Thursday, September 20, 2012

Time Travel to Versailles: September 1912

The Versailles Chronicle - September 1912

"Autumnal pleasures - Grape harvesting time - Paris and its grapevines

The harvesting time will soon begin pretty much in every single corner of France. Considering this, we found it curious and interesting to remind our readers that, before being what it is, Paris was an enormous vineyard and that it was on these various lands that our capital was built afterwards.

From the oldest times, Parisis wine, especially the one harvested in the location currently occupied by the capital, had been favorably regarded. A Roman knight, Catillus Severus, who leaved us the account of a visit he made to Lutetia, the 2nd before the May Ides in 305, tells the following story: "Ursus invited me to an innkeeper by the roadside, to take a jug full of an excellent wine. This is the richness of the country. Parisians curse the memory of the wicked Domitian, who forced them pull off all their vines and bless the good Probus who allowed its replanting these days"

At the time there was a Bacchus temple right about where the Panthéon is now located and the emperor Julian, who died in 363, highly prized the wine of Paris. Merovingian and Carolingian kings accorded such a solicitude to Parisian vines, that it proves that they kept it in high esteem. Charlemagne's capitularies show that they had vineyards attached to their palaces, together with a wine press. Louvre courtyard housed grapevines: in those times of simplicity, the kings, like every common landowner, drank the wine they could harvest.

The vines persisted in the Middle Age on the Montmartre hill, on the Parnasse Mount, and, generally, on all the bumps rising up in Paris. We could count, at the time, a whole bunch of fields, acquired or received as a gift by the bishops, convents or lords. On the plateau and mountain Sainte Geneviève alone we could see more than twenty. All those fields were planted with vines. Dom Michel Félibien said, in his "History of the city of Paris", about the Laas hill, which was one of the biggest: "It wath a large area full of vines, which descendeth along the Seine, from the Huchette street until the Nesles gate and encloseth the Serpente street, the Poupée street, those of Saint André and Saint-André cemetery, with a few others from up here down to the river, including the Augustins convent and the former oratory of Saint-Andéol, built long ago in the middle of a vineyard"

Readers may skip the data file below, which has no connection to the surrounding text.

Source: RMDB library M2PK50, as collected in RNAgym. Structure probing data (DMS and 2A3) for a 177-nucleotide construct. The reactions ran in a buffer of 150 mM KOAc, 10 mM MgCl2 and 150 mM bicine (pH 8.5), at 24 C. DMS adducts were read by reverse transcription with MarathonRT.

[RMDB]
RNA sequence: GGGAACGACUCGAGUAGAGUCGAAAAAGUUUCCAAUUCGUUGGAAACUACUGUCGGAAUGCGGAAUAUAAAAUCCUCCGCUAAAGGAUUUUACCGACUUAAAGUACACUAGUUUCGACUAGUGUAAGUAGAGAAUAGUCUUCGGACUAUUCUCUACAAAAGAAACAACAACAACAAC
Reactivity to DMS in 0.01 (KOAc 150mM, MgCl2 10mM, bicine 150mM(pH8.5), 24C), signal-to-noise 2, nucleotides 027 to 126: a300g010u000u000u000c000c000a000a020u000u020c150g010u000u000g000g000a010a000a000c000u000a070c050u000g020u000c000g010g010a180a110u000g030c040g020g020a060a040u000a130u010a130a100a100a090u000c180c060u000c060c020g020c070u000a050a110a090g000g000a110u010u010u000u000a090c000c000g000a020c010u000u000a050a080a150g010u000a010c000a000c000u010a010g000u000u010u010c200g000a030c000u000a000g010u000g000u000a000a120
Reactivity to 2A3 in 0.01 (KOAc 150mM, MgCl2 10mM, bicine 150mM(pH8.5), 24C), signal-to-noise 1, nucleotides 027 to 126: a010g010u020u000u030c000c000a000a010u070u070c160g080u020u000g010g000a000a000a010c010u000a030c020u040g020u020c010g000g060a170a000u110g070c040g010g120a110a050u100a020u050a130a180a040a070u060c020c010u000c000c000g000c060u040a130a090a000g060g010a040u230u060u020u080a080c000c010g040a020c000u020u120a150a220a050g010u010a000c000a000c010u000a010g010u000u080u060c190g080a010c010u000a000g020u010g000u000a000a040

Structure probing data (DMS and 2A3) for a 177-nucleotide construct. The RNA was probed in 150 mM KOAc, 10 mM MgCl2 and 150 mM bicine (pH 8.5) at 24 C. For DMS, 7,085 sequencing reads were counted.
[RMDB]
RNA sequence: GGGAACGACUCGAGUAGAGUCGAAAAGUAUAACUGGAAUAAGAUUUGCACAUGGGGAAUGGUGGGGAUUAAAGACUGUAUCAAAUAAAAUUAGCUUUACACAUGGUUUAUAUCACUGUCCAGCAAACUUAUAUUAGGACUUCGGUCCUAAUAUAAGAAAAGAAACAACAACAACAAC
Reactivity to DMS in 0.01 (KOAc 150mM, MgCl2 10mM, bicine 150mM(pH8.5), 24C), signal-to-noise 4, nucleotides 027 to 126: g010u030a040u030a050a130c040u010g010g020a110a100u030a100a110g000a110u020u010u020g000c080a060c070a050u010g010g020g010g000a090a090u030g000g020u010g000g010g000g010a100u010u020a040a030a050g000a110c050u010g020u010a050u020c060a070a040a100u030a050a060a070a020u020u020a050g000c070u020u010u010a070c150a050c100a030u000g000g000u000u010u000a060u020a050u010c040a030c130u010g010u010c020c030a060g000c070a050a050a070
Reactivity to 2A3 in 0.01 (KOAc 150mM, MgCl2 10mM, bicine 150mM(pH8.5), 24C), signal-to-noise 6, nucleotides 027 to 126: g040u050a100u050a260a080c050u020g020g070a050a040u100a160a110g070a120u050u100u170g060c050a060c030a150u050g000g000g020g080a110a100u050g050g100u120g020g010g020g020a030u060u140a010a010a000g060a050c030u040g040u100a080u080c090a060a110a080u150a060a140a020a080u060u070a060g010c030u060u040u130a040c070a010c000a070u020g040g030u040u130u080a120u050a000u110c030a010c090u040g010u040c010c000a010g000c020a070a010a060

Nowadays, catastrophe! The "Parisian wine" gets scarcer and scarcer. Few years ago Paris didn't have left but two real vine fields. We could find one at the corner of Damrémont street to Lamarck street, and had a few rows of sappy, flourishing vines. The other one was located not far from Bastille Panorama, at the gate lock of Saint-Martin canal, and the lock keeper lovingly cared for it. Many little gardens of the Hill enclosed climbing vines turned purple in the fall with the heavy wine grapes. In the small tortuous alleys climbing around Sacré-Coeur, and especially in the Norvins street, one can see in front of Liliputan houses hooded with mossy tiles, vigorous vines extending their branches above the windows of the ground floor.

A few small gardens of Belleville are still producing grapes. Let's cite, by antithesis, the vines of Luxembourg which provide an excellent white chasselas wine intended to the presidential table. But Plaisance is the neighborhood in Paris where the harvest is currently the most abundant. The gardens of the working-class neighborhoods and the ones of small renters located near Maine and Orléans avenues are almost all of them embellished with climbing vines, and we can find sometimes in there two or three rows of stakes.

This is the current state of Parisian vineyards."

The Versailles Chronicle - September 1912

P.S. This is the 2012 state of Parisian region vineyards (in French only, sorry!)

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